Looking at Life Through New Lenses

I got new lenses in my glasses this week. They’re called progressive, and I’m therefore trying my best to look at this sign of aging as a positive step forward.

As a first-time wearer of progressive lenses, I received a few helpful tips at the fitting:

  • Point with your nose – in other words, look with your whole face, not just your eyes or your view will be distorted
  • Keep your head vertically aligned or you’ll lose focus.
  • Avoid the sidelong glance – you’ll be looking outside the field of focus
  • When you look down, lower your chin so you can focus on the floor.

When I don’t follow these instructions, it’s immediately obvious; everything outside the three-level field of vision is blurred and occasionally, dizzying.

While I adapt to the lenses, I’ve been looking for the inevitable parallels in my professional life. Here’s what I’ve come up with so far:

1. Point with your nose

Go confidently in the direction of your dreams. Live the life you have imagined.
-Henry David Thoreau

When shifting direction, whether in completing a task or making a life-changing decision, I need to do so fully and head-on. A half-hearted approach will inevitably make what lies ahead difficult to discern or focus upon and sets me up for failure.

2. Keep your head vertically aligned

One reason so few of us achieve what we truly want is that we never direct our focus; we never concentrate our power. Most people dabble their way through life, never deciding to master anything in particular.
-Tony Robbins

It is essential to have a vision and know my priorities. Then, I need to work at keeping my life aligned to that vision and the priorities I’ve set. Whenever I tilt away, I lose focus and increase the risk of stumbling.

3. Avoid the sidelong glance

Concentrate all your thoughts upon the work at hand. The sun’s rays do not burn until brought to a focus.
-Alexander Graham Bell

When I shift my glance to what others are doing around me, while trying to continue on my path, I lose focus on the task before me. And I become less efficient and effective. If something else requires my attention, it is best to stop what I am doing and fully attend to it. Multitasking rarely results in either clear thinking or desirable outcomes.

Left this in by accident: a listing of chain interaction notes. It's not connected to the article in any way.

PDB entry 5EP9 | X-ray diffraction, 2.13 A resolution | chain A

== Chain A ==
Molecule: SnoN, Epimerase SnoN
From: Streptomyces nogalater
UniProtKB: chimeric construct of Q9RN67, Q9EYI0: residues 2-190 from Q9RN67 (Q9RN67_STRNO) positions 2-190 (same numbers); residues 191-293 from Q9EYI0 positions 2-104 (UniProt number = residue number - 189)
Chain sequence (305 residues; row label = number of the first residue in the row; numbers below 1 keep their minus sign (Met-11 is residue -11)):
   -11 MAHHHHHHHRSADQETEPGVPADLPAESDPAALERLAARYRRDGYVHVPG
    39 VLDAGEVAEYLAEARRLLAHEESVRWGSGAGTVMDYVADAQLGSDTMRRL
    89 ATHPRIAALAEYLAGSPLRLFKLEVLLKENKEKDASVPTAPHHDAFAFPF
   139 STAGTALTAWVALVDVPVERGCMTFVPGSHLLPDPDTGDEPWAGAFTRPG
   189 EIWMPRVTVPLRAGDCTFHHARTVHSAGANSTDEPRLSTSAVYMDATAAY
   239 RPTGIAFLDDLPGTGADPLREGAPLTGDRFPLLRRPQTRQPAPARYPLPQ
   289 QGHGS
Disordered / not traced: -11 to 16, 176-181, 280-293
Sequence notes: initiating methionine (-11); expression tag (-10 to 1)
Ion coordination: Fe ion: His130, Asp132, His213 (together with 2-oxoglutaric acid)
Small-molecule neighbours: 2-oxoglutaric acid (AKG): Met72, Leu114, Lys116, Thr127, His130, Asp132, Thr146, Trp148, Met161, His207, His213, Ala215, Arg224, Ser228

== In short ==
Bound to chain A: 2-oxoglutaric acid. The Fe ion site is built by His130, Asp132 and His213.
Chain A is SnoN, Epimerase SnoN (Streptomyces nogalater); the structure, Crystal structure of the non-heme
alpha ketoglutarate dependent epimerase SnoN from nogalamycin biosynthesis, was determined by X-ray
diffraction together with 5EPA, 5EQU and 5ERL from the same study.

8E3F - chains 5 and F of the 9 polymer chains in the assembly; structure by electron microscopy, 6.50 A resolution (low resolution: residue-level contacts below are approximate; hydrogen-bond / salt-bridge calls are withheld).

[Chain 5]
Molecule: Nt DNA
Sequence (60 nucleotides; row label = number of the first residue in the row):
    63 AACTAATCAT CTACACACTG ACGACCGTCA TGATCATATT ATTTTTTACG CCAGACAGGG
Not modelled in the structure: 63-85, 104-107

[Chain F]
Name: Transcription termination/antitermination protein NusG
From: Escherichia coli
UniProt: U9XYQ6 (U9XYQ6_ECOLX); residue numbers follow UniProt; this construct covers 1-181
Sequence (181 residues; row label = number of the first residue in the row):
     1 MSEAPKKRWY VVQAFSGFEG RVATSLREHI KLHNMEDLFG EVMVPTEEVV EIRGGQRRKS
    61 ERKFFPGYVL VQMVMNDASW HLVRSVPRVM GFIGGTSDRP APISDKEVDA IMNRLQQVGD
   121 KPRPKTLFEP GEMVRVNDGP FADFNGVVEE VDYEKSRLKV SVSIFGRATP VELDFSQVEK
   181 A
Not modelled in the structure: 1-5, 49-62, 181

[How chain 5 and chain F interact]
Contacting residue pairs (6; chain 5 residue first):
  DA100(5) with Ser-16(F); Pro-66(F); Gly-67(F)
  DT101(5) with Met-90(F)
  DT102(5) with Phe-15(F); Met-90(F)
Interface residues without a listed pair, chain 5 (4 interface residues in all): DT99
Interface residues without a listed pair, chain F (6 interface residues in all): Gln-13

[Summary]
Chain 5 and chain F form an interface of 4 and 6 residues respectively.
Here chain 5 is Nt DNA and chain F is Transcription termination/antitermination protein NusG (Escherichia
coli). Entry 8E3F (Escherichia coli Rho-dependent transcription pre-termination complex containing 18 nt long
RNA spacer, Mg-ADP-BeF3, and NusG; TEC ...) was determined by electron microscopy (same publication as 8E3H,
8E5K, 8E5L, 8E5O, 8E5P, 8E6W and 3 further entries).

4. When you look down, lower your chin

If you live long enough, you’ll make mistakes. But if you learn from them, you’ll be a better person. It’s how you handle adversity, not how it affects you. The main thing is never quit, never quit, never quit.
-William J. Clinton

I’ll make mistakes. I will occasionally be called to account for the choices I’ve made. When that happens, I need to lower my chin, exercise humility and take some time to examine what went wrong. Once the lessons have been learned, it’s back to lesson #1: Raise my head, point my nose and proceed confidently in the direction I have set.

Unless life circumstances (or new lenses) force you to take time to refocus, it’s not always easy to discern whether you are making progress in your work or professional life. Sometimes setting aside a period of quiet introspection or enjoying a change of scenery is necessary to make that assessment. If you’re lucky, you’ll get a chance for both this summer; if you’re smart, you’ll make it a priority.

Comments are closed.